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Buddha and the art of trying

My wife Anjana has always been a spiritual being and has practiced Yoga for more than ten years. In order to elevate her practice to a higher realm she applied for a ten-day long mediation course at a Buddhist center. She was accepted to the course only five hours before it began. We rushed off to the center and when we arrived, the orientation had already begun. One of the monks was explaining the course details. He was a sweet and compassionate man and explained the austere life practiced in the center. The first requirement was to surrender all mobile phones. I was stunned. Anjana would be completely cut off from the modern world for ten days. It hit me like a ton of bricks. She would give up all modern-day comforts in her quest for enlightenment. I asked myself, how can I measure up to her and equal this kind of sacrifice? Looking around, I noticed a message on the bulletin board – “Servers needed to cook, clean, and work for the resident students.” Here is how I could help – I could be a server. Friends, this decision changed my life’s perspective.


Art work by Prachurya Baruah

I approached the registration desk to find that applications for servers were no longer accepted. I struck up a conversation with the register who soon convinced of my sincerity. He took me inside the sanctuary to meet the center abbot. He was a monk with a cleanly shaven head sitting in the lotus position. I was in complete awe, adorned in saffron robes he was radiating serenity and enlightenment. As he nodded I pled my case “I am on par with Anjana in the practice of mediation, I genuinely want to serve the center. Oh Bhikkhu, oh the enlightened soul , please let me experience just a taste of the life of a monk. Let me spend the day inside these walls.” The Bhikkhu smiled “Come on the 9th day of the course and stay here for a day”. I was thrilled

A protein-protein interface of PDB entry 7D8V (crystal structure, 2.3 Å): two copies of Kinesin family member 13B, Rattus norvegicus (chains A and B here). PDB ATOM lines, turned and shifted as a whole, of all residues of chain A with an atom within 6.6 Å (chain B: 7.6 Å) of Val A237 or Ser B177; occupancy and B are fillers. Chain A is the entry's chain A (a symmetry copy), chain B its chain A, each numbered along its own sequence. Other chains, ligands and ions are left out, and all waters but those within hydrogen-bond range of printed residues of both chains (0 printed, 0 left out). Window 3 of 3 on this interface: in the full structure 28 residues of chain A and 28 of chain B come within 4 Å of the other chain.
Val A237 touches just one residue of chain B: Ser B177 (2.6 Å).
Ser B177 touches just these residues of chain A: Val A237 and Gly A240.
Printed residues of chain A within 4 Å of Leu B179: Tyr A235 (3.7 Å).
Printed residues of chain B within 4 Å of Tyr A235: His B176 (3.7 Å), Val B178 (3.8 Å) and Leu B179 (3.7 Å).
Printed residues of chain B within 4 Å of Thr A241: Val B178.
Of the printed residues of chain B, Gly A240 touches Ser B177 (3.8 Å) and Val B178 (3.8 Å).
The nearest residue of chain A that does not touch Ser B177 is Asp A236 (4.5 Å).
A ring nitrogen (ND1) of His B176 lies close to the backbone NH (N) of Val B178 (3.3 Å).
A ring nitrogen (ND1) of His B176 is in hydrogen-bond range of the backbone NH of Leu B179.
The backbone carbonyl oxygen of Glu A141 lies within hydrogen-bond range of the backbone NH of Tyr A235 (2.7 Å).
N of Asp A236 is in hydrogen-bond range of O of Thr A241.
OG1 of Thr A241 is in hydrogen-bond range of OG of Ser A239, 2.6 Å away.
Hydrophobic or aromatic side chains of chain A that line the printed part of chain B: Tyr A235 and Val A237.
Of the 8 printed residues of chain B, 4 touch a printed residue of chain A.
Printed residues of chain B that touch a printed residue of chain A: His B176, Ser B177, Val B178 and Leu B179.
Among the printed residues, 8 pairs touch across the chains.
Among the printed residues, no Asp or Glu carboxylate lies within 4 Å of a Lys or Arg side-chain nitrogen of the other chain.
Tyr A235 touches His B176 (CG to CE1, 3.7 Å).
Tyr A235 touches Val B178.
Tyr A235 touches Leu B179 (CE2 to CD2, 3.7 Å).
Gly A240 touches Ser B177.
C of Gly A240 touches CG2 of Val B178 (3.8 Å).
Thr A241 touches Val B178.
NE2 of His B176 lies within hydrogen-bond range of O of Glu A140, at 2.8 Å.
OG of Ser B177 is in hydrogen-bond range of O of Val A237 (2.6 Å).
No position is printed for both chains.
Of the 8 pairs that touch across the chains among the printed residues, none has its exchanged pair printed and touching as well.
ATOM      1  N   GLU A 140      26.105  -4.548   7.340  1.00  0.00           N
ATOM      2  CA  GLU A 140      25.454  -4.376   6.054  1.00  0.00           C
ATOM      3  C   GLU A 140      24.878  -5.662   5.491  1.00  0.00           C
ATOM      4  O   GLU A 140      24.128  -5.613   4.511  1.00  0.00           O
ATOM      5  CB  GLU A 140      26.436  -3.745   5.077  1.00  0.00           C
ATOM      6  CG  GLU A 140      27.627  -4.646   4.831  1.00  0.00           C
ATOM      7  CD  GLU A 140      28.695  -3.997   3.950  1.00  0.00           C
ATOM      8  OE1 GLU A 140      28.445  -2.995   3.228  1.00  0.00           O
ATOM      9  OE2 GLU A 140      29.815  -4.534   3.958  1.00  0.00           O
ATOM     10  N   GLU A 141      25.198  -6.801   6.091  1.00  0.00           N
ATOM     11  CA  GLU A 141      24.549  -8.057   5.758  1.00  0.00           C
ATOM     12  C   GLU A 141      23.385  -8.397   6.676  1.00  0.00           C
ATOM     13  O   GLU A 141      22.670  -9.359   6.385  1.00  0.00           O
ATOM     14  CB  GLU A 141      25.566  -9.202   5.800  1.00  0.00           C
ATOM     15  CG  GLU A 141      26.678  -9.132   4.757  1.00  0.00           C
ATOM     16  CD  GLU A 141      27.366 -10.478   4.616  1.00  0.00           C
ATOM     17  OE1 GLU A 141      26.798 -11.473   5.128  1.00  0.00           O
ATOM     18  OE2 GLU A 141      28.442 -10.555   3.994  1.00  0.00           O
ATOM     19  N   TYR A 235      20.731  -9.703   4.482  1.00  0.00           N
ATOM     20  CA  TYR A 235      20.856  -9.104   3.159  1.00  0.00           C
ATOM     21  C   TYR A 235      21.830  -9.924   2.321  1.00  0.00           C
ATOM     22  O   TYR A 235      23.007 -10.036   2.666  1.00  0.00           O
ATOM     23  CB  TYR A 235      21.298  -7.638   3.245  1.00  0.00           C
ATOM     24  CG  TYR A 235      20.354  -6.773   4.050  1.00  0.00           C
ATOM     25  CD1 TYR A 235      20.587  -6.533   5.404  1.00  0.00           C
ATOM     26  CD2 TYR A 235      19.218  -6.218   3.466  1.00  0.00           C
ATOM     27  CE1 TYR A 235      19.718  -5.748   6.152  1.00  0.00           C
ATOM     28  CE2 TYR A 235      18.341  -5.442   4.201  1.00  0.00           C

As I returned home, my thoughts drifted back to when I was a boy watching a group of Buddhist monks walking through our neighborhood. When the monks arrived, we would take off our sandals in reverence and respectfully place a food offering into each of the alms bowls. After we finished, kneeling with our palms joined in respect, we sought their blessings. Even with their blessings I had my doubts. Was I really learning anything from them? As I returned to the center to perform my duty as a server, I was struck with a strange sense of Deja vu.